Imagination is a Powerful Tool: Five Exercises

Created July 29, 2022

Welcome to this week’s Bill Harvey Blog.

For every function of mind, it’s there because it can be used a certain way conducive to Flow state and happiness. It’s ours to discover what that way is, and isn’t.

Take the Ego for example. The best way to use it is sparingly, when the time requires it (e.g., if you don’t use it, you will be used by a low-minded other). That’s its survival relevancy and why it’s in us. The best motto of the Ego is Stand Up For Yourself.

However, in this our hisandherstory, we have devolved here into this channel, this instance of the metaverse in which all of the inappropriate uses of the Ego have gone rampant, and caused us to build a culture around misuses of the Ego. A culture built upon bad behavior.

The religionists got that one right. They speak truth on that score. Science with a conscience says the same thing. That is all the alarm clock doing its job. Now science with a conscience and the truly spiritual in each of us can look each other in the eye, shake hands, and tackle the challenge of restoring enlightened self-interest pragmatically.

The need to compete did not come in the DNA. The DNA gave us the power to compete when it was necessary. It did not hardwire us to want to continually provoke and aggravate competition. The trait of a tendency toward aggressive self-defense has been conditioned into us by the present culture of the past 6000 years. It’s been an age of power games and it’s not over.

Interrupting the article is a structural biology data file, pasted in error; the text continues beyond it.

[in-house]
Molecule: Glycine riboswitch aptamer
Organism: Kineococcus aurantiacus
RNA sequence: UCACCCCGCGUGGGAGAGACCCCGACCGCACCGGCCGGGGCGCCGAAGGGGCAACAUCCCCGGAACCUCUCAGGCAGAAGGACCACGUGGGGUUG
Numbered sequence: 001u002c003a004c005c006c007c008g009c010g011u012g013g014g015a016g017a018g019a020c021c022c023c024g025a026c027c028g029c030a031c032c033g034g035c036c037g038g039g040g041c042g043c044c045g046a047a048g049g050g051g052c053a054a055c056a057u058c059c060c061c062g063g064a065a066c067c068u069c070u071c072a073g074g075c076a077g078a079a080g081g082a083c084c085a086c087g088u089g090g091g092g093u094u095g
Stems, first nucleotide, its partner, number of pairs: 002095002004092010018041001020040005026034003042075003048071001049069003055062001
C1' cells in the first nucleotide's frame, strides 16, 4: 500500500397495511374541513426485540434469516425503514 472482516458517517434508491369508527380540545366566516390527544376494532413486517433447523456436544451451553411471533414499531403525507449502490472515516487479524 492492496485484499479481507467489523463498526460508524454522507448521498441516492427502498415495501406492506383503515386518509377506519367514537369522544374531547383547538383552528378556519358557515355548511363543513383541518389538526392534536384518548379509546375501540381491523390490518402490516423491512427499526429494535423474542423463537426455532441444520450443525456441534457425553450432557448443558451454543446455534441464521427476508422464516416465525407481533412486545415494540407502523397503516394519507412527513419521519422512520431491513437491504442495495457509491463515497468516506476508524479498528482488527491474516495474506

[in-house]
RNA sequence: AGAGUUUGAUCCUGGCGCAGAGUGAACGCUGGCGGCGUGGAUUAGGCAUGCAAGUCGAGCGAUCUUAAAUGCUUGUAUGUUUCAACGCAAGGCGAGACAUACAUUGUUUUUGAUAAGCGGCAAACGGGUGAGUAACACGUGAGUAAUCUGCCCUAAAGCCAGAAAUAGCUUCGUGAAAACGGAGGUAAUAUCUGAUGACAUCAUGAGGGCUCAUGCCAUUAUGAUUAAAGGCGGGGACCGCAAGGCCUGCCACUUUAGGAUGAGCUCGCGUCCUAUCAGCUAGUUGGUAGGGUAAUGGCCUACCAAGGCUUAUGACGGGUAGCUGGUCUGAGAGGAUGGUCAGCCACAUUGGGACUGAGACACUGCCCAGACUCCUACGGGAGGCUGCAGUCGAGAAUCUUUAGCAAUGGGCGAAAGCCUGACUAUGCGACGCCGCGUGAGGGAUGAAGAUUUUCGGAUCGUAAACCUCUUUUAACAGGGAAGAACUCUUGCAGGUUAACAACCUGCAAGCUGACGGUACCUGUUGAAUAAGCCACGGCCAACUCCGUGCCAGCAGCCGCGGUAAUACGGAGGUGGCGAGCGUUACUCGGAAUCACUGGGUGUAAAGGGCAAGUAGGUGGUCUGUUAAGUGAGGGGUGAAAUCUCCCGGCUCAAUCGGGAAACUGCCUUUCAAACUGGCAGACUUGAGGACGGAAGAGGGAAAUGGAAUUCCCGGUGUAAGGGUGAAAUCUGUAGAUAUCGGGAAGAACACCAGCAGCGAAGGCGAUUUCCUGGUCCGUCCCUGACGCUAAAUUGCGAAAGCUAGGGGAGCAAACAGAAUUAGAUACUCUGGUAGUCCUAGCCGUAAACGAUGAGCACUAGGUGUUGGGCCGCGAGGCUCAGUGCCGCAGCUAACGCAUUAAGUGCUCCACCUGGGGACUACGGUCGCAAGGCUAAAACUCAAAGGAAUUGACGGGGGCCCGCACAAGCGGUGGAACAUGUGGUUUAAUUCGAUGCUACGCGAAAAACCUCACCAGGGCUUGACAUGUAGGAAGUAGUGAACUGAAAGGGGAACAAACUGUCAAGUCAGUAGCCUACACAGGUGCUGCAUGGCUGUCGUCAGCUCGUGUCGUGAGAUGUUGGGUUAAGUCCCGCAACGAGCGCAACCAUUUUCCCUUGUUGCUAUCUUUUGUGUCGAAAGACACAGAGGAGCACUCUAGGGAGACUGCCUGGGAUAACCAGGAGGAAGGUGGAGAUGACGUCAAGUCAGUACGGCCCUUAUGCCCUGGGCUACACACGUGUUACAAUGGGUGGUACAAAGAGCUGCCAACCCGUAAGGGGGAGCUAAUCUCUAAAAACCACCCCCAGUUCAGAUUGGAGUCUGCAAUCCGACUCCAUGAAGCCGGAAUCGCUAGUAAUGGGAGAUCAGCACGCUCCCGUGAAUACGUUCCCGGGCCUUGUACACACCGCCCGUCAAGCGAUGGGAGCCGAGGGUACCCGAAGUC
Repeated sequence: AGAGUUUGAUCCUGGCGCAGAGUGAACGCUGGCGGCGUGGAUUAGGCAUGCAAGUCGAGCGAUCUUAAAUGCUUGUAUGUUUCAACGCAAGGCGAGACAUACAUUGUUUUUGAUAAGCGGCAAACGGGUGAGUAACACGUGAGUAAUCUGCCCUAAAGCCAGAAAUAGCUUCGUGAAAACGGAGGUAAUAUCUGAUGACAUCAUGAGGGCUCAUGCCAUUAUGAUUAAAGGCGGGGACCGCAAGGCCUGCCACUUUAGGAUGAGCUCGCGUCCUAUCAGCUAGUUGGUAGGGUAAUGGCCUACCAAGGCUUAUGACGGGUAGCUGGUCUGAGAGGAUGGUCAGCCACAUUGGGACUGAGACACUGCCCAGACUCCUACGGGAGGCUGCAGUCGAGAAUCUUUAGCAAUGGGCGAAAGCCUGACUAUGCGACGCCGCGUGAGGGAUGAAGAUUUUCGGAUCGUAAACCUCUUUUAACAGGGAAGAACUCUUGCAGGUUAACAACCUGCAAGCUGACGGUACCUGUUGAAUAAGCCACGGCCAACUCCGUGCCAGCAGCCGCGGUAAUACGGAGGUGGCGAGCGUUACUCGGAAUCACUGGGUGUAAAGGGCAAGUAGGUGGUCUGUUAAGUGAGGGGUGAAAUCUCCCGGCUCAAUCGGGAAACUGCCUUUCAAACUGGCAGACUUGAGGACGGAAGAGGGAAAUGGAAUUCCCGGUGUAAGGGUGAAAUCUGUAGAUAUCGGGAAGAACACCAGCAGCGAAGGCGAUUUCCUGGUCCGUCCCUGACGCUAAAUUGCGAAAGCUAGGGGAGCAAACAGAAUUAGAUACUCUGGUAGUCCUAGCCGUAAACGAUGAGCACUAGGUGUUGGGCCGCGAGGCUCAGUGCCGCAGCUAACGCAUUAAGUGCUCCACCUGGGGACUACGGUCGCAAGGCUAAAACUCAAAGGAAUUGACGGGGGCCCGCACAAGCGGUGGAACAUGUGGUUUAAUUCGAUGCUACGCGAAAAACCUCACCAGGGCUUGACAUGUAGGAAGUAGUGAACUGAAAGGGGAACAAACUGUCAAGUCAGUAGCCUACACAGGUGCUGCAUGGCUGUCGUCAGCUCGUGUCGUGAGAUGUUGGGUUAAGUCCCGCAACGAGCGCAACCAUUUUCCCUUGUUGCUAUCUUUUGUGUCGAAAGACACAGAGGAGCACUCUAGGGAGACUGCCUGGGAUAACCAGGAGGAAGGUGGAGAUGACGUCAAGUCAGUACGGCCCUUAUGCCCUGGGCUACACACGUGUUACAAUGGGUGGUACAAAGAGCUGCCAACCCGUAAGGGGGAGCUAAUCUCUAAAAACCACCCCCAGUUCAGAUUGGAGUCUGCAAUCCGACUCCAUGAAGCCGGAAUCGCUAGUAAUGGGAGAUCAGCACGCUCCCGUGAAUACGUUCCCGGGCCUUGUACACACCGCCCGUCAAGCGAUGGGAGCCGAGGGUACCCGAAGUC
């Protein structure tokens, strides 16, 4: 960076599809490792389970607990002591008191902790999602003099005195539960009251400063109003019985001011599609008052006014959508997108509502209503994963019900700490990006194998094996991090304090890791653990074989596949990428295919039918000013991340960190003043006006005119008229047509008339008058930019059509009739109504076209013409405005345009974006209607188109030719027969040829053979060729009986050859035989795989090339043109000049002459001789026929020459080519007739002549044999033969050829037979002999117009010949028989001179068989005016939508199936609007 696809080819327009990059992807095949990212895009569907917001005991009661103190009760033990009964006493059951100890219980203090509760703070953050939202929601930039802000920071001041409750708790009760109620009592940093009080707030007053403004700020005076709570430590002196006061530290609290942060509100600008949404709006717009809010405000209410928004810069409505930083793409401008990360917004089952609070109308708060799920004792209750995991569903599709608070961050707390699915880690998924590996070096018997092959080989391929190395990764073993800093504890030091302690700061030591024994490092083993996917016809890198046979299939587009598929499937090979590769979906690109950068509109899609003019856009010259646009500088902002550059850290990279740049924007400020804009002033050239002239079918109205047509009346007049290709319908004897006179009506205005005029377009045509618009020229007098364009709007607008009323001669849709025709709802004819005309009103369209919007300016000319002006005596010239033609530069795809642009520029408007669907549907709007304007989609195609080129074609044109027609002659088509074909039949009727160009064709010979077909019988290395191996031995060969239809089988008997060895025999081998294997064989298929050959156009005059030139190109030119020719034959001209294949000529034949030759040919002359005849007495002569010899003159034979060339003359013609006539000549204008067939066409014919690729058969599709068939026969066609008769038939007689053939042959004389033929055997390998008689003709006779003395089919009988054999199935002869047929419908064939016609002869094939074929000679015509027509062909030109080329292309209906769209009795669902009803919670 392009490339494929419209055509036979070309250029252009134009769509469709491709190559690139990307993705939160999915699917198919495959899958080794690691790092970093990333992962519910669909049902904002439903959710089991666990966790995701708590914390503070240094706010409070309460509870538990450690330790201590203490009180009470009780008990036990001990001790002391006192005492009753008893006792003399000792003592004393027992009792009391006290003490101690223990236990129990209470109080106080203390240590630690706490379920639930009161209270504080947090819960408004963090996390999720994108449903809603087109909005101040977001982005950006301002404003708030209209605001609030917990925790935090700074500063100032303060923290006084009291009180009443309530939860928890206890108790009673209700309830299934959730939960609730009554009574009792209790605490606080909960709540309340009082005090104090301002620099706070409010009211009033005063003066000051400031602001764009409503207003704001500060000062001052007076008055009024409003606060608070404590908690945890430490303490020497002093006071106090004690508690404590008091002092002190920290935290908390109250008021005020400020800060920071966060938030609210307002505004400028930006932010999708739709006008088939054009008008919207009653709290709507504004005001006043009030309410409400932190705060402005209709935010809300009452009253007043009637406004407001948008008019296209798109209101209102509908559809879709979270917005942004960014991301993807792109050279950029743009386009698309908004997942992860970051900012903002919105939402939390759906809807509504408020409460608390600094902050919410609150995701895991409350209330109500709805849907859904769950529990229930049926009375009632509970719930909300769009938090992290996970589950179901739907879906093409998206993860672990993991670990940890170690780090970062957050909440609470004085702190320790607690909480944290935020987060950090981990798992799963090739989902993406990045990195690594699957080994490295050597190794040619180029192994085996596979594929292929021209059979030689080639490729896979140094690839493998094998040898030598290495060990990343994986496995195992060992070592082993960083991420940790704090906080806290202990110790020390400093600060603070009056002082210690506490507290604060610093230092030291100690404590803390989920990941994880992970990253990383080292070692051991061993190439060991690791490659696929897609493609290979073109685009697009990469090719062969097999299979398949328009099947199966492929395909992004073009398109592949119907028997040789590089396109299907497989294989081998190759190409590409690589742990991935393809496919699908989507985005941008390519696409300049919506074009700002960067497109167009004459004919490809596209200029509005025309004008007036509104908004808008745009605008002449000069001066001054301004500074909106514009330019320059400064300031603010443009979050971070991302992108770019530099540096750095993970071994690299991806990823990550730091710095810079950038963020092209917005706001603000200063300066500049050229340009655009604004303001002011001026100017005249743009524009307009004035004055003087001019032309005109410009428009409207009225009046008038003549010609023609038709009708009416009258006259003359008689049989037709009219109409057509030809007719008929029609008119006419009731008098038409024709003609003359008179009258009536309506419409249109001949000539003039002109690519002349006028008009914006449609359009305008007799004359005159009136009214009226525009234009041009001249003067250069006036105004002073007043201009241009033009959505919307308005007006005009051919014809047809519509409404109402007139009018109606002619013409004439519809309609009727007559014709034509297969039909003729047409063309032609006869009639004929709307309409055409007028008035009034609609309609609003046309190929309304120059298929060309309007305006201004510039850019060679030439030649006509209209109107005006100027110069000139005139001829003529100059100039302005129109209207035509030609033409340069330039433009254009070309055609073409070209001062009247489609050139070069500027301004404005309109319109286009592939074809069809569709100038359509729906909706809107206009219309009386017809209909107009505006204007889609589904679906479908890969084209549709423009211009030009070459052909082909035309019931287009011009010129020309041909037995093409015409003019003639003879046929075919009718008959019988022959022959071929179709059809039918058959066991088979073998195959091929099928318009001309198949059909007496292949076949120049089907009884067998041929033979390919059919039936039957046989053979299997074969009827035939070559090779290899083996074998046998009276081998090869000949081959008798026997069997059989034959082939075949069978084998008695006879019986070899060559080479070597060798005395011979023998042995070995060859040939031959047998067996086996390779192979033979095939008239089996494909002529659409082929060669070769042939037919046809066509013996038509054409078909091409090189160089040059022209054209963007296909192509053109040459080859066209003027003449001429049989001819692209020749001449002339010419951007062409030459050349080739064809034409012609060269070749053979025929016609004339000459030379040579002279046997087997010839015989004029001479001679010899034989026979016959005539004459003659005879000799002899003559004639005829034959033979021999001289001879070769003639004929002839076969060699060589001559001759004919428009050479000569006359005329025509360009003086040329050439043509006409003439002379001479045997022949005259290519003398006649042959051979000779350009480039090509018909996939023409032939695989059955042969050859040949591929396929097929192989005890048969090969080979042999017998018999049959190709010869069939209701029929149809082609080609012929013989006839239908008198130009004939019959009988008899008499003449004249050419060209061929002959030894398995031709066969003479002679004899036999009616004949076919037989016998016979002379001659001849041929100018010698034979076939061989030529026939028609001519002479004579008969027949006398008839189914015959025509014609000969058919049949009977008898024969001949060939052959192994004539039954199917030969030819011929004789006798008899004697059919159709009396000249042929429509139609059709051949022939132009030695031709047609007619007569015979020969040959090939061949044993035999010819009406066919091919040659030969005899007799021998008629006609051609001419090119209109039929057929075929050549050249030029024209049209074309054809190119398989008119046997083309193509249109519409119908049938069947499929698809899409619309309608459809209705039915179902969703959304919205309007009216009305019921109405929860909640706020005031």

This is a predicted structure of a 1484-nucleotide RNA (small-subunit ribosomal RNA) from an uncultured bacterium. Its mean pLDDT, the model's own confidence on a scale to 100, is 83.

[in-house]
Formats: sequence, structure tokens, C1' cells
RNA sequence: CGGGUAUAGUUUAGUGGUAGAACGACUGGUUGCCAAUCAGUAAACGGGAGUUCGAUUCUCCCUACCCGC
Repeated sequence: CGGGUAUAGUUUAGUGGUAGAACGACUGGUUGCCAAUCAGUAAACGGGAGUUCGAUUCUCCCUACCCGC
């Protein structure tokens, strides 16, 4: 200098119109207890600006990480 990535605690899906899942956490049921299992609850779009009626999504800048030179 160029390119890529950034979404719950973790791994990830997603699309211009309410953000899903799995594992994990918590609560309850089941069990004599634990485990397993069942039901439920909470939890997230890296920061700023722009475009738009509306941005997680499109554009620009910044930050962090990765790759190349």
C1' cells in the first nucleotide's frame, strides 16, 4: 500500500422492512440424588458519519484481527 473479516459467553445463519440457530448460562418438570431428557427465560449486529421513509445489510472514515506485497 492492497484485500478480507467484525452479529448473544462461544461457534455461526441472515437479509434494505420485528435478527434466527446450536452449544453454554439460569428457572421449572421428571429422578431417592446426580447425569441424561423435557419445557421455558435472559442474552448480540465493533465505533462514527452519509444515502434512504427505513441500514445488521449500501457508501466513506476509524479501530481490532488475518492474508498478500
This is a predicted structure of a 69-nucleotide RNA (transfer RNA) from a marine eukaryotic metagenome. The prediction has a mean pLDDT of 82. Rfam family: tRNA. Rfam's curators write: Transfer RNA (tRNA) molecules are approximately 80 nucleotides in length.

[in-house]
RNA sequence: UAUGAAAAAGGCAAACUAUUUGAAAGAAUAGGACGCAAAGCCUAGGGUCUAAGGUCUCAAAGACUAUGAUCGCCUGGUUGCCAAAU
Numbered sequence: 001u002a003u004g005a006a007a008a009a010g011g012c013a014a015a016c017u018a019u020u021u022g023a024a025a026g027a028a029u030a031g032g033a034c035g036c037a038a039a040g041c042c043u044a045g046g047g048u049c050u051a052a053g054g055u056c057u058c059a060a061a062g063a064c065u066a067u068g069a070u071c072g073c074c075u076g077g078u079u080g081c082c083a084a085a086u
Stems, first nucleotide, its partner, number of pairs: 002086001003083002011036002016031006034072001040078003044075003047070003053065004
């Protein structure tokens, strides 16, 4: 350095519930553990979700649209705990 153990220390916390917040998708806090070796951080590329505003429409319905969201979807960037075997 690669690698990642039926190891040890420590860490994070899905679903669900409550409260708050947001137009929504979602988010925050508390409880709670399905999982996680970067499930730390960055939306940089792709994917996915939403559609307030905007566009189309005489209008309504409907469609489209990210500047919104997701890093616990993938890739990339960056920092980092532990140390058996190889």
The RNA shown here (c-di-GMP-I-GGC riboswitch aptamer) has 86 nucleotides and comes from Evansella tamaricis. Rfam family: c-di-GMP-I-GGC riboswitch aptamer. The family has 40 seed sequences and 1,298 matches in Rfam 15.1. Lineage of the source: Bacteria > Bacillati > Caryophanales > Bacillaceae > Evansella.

We have to be able to look at such things. To see why we are the way we “instinctively” are. Why we have what appears to be a natural inclination to be repelled by certain things, and attracted to others. It’s not so much hardwired instinct, it’s also our life experiences, which tend to cause a defensive stance that the person is not aware of taking.

We have to be able to adjust our decisions based on knowing these things about ourselves. Adjust for our own biases. We have no survival interest in having any biases, our thriving depends on making decisions that cause things to work out the way we wanted, or better. Ethical Effectiveness must be the only thing we optimize our decisions and our lives around.

The rational mind is not in itself capable of changing behavior. Unless all parts of oneself are united in making a decision, you will be losing effectiveness.

The culture has tended to push us in the direction of the rational mind, with less attention being paid to perception, feelings, intuitions, and especially the imagination.